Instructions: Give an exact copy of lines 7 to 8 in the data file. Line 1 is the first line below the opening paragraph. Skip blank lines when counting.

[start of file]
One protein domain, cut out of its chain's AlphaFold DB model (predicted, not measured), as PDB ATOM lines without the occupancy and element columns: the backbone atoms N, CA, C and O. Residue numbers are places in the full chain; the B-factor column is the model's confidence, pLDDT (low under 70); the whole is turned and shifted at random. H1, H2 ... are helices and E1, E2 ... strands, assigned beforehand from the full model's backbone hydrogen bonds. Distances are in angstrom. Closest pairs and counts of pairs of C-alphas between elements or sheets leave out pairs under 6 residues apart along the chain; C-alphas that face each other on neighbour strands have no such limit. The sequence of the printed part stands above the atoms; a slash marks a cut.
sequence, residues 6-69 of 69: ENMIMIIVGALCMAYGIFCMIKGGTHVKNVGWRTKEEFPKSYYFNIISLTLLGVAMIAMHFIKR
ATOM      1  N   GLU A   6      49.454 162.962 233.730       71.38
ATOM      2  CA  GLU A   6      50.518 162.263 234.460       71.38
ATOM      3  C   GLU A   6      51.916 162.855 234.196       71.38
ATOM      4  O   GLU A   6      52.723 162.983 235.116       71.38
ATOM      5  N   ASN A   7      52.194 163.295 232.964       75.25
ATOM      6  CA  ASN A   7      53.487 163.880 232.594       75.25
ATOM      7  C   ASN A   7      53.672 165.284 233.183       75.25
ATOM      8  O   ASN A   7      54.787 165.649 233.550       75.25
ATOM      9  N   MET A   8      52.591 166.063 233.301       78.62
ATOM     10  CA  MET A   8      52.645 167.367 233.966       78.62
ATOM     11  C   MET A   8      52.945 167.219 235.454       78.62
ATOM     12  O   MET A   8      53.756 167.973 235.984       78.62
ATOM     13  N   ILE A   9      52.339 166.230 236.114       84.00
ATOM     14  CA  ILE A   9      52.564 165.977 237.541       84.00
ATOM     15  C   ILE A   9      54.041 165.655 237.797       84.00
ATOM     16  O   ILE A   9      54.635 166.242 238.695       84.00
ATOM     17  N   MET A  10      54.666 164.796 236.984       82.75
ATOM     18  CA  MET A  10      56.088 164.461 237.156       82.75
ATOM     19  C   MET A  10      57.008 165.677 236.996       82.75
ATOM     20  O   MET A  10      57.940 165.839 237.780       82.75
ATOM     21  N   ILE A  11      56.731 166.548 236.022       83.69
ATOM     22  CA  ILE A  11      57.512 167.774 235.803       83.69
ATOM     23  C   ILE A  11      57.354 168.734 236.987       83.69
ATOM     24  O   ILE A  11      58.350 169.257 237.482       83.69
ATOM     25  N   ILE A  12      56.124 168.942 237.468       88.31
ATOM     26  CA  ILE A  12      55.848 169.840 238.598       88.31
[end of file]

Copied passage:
ATOM      6  CA  ASN A   7      53.487 163.880 232.594       75.25
ATOM      7  C   ASN A   7      53.672 165.284 233.183       75.25